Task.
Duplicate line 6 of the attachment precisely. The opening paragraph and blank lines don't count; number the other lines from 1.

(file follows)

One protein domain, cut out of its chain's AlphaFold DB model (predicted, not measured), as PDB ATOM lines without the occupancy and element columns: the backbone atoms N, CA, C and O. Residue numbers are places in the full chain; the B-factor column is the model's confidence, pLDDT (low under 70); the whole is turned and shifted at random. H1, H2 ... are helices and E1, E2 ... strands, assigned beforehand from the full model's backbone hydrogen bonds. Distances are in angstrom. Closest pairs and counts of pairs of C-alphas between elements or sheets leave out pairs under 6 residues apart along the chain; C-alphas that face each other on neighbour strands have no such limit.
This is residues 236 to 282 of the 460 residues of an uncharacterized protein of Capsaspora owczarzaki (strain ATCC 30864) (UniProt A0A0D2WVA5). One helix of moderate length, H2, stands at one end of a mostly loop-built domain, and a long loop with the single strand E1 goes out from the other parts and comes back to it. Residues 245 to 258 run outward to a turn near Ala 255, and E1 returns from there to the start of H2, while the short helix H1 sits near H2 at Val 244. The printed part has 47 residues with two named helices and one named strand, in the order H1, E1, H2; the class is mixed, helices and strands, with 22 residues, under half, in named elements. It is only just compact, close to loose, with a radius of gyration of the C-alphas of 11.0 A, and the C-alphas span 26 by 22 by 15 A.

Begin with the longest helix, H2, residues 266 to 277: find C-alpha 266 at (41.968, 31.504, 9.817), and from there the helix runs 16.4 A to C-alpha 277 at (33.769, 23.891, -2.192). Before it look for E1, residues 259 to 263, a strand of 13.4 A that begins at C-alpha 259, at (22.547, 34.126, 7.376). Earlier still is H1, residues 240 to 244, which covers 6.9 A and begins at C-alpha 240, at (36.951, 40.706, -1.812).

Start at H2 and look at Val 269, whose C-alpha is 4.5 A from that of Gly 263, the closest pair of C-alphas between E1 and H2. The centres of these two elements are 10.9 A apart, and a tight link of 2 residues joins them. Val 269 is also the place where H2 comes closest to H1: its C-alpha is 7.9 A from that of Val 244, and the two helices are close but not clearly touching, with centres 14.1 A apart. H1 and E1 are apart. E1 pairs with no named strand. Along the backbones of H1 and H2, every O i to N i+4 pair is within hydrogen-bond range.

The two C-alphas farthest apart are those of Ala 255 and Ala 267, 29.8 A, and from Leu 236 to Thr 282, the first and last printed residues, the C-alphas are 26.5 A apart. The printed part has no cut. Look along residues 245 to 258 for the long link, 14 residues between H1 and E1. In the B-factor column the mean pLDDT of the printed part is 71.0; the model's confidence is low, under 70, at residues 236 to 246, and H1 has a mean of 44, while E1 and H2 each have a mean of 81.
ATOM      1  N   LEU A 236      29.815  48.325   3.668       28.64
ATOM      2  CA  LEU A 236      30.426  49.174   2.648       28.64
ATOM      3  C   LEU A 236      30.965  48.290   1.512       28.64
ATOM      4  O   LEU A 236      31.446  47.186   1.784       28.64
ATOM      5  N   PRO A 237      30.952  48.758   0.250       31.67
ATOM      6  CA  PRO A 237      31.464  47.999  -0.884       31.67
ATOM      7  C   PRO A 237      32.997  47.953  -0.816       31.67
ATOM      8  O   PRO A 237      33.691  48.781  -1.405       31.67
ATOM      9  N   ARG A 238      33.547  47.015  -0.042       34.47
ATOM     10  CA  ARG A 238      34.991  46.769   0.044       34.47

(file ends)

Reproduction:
ATOM      2  CA  LEU A 236      30.426  49.174   2.648       28.64